welfare and public services
The latest news coverage on the referendum on the UK’s membership of the EU is indicating that David Cameron expects to finish his efforts at renegotiation and that a vote might take place as early as June. MRN doesn’t expect to be getting involved in the big questions of whether the EU overall has been good or bad for Britain but we will be setting out our views on one issue that many think lie at the heart of this vexatious question: the right to freedom of movement.
Before the Christmas break I attended several discussions about the EU referendum on behalf of MRN as one question seemed to be particularly challenging for both the ‘In’ and ‘Out’ camps: "What should we say about immigration?"
My provisional take is that it will come to be seen as the year in which the movement of people into and out of the country became finally and indissolubly Europeanised. There are circumstances in which we could easily imagine this to be a good thing, with progressive, forward-thinking governments working together to see how the movement of people is going to play its role in promoting sustainable growth and the welfare of populations, while at the same time cementing human rights and fairness right the way across the system.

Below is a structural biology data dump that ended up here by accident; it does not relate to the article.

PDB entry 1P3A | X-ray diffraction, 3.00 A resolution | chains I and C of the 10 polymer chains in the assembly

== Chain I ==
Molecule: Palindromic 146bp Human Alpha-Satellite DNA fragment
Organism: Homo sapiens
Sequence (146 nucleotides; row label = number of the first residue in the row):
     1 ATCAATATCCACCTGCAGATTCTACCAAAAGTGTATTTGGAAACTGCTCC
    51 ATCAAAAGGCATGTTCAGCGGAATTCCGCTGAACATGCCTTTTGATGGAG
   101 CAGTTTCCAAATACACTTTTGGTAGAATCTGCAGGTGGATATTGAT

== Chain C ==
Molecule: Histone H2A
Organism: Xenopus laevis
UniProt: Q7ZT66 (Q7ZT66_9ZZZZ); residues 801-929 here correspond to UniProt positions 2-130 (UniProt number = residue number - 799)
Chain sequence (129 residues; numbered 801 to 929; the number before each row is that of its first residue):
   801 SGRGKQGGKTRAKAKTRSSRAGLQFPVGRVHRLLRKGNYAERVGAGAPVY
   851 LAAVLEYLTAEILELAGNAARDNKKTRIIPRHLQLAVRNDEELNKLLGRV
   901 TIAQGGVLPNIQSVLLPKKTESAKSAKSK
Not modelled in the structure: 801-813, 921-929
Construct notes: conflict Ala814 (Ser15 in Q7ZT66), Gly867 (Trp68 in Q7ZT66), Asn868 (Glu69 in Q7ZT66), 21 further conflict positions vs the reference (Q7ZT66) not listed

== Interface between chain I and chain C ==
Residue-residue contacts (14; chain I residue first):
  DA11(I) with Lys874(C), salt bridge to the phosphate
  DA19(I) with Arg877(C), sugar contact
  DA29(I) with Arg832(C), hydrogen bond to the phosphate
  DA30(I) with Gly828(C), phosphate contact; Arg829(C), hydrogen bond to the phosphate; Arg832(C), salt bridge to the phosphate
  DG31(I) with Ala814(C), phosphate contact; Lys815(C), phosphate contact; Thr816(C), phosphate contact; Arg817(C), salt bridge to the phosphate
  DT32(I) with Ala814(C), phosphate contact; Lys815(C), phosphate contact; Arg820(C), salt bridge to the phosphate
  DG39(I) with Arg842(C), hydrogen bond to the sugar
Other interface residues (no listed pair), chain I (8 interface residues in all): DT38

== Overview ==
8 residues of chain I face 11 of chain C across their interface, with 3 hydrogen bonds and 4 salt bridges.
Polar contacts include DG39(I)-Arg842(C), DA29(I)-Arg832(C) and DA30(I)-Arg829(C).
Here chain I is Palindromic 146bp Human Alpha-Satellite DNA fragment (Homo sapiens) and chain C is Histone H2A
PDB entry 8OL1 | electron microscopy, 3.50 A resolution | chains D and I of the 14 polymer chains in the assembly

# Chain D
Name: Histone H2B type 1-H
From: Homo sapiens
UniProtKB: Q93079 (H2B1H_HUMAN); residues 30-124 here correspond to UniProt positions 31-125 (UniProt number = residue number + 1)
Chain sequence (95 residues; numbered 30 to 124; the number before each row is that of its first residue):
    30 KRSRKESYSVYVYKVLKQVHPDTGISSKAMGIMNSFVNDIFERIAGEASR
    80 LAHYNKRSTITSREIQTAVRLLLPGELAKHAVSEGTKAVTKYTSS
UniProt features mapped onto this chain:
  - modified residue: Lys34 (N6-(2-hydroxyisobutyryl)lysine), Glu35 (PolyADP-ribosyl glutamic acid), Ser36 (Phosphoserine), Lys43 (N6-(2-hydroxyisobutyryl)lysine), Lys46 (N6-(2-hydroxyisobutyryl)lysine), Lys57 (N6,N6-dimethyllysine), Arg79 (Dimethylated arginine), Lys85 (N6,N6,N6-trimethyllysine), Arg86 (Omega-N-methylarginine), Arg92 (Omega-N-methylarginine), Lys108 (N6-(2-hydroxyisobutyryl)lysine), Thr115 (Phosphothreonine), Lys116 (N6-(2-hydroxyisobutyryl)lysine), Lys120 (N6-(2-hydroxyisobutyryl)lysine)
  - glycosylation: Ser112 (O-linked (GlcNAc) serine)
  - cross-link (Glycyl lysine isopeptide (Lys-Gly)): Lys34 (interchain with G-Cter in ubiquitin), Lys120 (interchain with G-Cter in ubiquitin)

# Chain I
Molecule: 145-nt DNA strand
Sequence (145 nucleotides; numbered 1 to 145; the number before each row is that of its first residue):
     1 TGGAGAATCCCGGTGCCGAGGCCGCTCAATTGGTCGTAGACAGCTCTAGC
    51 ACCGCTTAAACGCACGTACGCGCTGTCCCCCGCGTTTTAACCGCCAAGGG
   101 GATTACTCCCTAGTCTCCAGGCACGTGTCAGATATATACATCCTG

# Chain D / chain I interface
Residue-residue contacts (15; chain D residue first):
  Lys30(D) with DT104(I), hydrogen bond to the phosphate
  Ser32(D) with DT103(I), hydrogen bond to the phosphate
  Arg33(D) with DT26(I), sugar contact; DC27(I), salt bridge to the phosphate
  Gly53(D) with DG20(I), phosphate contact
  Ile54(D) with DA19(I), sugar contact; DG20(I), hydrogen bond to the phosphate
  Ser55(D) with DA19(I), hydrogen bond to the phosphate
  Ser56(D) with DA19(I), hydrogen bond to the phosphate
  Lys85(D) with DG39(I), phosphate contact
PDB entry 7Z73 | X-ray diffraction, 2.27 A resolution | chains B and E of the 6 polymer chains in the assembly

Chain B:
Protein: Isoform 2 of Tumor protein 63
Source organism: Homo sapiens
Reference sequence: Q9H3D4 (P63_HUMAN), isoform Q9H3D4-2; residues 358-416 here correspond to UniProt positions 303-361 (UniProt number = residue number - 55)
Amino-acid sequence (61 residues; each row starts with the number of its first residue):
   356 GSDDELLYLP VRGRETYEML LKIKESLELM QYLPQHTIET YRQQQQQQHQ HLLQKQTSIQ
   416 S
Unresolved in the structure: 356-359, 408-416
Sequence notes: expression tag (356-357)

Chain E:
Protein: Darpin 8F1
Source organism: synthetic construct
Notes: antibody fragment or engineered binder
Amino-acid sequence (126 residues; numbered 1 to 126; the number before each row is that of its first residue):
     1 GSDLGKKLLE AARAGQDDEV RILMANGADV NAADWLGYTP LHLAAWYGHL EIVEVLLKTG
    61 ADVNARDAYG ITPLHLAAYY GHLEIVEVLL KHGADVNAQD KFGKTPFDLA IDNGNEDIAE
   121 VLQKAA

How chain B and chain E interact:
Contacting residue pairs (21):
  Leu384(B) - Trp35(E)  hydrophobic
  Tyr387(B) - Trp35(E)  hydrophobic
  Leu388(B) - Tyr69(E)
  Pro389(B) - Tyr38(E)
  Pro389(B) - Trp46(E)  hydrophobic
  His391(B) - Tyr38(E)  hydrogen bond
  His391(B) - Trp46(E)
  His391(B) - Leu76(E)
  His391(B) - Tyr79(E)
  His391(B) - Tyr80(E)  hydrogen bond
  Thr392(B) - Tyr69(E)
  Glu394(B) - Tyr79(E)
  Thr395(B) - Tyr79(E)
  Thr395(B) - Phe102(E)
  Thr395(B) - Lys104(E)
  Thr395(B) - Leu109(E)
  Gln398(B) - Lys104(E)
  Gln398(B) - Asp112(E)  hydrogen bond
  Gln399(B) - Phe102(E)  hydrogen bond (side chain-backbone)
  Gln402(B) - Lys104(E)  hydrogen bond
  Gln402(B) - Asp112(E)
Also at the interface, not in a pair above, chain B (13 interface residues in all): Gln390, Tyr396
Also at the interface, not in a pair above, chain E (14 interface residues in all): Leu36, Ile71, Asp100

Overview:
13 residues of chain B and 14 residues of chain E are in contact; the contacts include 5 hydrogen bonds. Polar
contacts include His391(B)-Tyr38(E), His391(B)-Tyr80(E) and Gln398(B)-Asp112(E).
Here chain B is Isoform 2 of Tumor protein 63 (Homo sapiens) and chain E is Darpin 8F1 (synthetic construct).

For anyone following the debate on the Immigration Bill 2015-2016 since its introduction in September, the latest debate in the House of Commons provided few surprises and might even have felt repetitive both in content and outcome. Scottish Nationalist MP Stuart C. McDonald set the tone for the debate by declaring that the bill was 'ill-conceived and regressive'. Its main purpose, he said, is to make the Government look tough on immigration to supporters disappointed by it failure to hit the ‘tens of thousands’ target for net migration by 2015. The discussion then moved between considering amendments to specific provisions in the bill and questioning its general premise and purpose. Civil Society Arguments Most of the challenges to the Bill echoed the concerns raised by civil society groups about the impact of the bill on the rights of:
December’s changes to the electoral register represent a huge civil rights issue for everyone in this country, especially for migrant communities. In November, the UK government cut the transition period for the new electoral registration (IER) system. Many were hopeful that the government would listen to its own independent expert body and extend the date to December 2016. This would have allowed local authorities to properly inform people of the need to get themselves on the register. Unsurprisingly, the proposal was not accepted leaving at least 1.9 million people at risk of losing their right to vote if not registered by the 1 December 2015.